Leaves: The segmented branches have light-green leaves 1.5-2.5 cm long when they are young.
Flower: White and pink, streaked with lavender about 2.5 cm in diameter. They are displayed at the joint tips (or old fruit tips), blooming in mid-summer. Inner perianth segments usually reflexed, pink to magenta, obovate to tongue shaped, 12-16 mm long, apiculate emarginate. Filaments pale pink to magenta. Anthers white to cream, Style pinkish; stigma lobes whitish to pale yellow.
Fruits: Fleshy, green, at maturity grey-green, usually spineless, pear-shaped, barrel-shaped to nearly round, fleshy, shallowly tuberculate,2.5-4 cm long, wrinkled with a few spines and usually sterile. The fruits stay on the plant and the areoles on the fruits keep producing more flowers the following year, in turn producing more fruits and the chains grow longer with every year, sometimes as long as 60 cm. The end result is characteristic pendent chains of fruit which give it the name "hanging chain cholla". Basal fruits 32-55 long 23-45 mm thick; terminal fruits 2-3.3 cm long 1.3-2.3 cm thisk; tubercles becoming obscure. Umbilicus to 8 mm deep.
Seeds:Yellow to brownish, angular to very irregular in outline, warped, small only 2-3 mm long. Seeds are not normally found in the fruit.
Chromosome number: 2n = 22 or 33.
Subspecies, varieties, forms and cultivars of plants belonging to the Cylindropuntia fulgida group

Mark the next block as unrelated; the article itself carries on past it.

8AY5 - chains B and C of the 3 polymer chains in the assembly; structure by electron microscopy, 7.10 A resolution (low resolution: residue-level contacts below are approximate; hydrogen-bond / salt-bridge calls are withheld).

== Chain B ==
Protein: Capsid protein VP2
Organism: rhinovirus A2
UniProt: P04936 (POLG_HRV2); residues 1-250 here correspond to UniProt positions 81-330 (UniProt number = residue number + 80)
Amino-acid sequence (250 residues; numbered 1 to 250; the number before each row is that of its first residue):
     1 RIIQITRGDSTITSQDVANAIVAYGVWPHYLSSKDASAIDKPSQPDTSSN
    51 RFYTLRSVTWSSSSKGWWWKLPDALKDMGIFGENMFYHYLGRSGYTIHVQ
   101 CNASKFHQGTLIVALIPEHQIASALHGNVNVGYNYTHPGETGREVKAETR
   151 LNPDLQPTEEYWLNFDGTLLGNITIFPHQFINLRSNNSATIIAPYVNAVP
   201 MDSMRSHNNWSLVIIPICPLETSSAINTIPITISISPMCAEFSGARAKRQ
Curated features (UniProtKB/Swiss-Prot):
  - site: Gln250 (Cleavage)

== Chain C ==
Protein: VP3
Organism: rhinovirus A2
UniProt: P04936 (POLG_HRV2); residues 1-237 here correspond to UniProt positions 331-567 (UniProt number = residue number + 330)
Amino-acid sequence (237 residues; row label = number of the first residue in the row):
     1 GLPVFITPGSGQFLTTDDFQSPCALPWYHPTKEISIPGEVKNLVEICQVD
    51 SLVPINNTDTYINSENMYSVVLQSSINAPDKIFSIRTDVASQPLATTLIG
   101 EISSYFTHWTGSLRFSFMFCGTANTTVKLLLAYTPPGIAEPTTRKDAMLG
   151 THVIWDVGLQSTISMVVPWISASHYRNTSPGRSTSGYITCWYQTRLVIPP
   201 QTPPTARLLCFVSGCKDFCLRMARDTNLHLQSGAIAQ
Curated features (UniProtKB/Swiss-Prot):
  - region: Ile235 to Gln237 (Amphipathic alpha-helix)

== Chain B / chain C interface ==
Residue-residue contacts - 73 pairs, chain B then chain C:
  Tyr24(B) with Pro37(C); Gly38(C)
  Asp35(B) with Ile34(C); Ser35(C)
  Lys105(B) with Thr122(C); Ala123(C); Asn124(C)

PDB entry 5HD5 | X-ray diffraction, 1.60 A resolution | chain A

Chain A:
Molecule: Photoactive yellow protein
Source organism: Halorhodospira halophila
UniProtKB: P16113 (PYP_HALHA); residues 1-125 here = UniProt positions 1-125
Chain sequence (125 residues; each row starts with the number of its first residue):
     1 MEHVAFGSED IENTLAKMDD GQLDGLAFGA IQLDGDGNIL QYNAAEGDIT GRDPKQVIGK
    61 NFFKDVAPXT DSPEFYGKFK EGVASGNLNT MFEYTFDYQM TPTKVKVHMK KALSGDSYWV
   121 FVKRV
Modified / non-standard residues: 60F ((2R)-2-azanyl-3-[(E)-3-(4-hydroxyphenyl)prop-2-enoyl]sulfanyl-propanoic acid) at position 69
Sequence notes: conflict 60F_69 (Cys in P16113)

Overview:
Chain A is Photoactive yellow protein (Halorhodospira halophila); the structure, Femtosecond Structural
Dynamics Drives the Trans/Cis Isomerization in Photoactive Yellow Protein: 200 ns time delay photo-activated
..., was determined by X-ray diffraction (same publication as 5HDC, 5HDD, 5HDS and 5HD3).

- Cylindropuntia fulgida (Engelm.) F.M.Knuth: (var. fulgida) Spines of stems interlaced with spines of adjacent areoles, the longest usually 2.5-3 cm; sheaths baggy; stem segments appearing spiny from afar, obscuring strongly mammillate tubercles beneath.
- Cylindropuntia fulgida f. cristata P.V.Heath: Compact, small, crested form that produces a silhouette made of heavily convoluted folds. The short living grey/green foliage is arranged only at the top of the stem. The spiny grey stem will soon form a fan-shaped or snaky ridged bush reminding of a boa asleep.
- Cylindropuntia fulgida var. mamillata (A.Schott ex Engelm.) Backeb.: Spines of stems not or little interlaced with spines of adjacent areoles, the longest usually 1-2 cm; stem segments appearing spineless or nearly so from afar, exposing strongly mammillate tubercles beneath.
- Cylindropuntia fulgida f. monstruosa P.V.Heath
Bibliography: Major references and further lectures
1) George Engelmann, "Synopsis of the Cactaceae of the Territory of the United States and Adjacent Regions." Metcalf, Cambridge 1856 web: http://www.botanicus.org/page/1736947#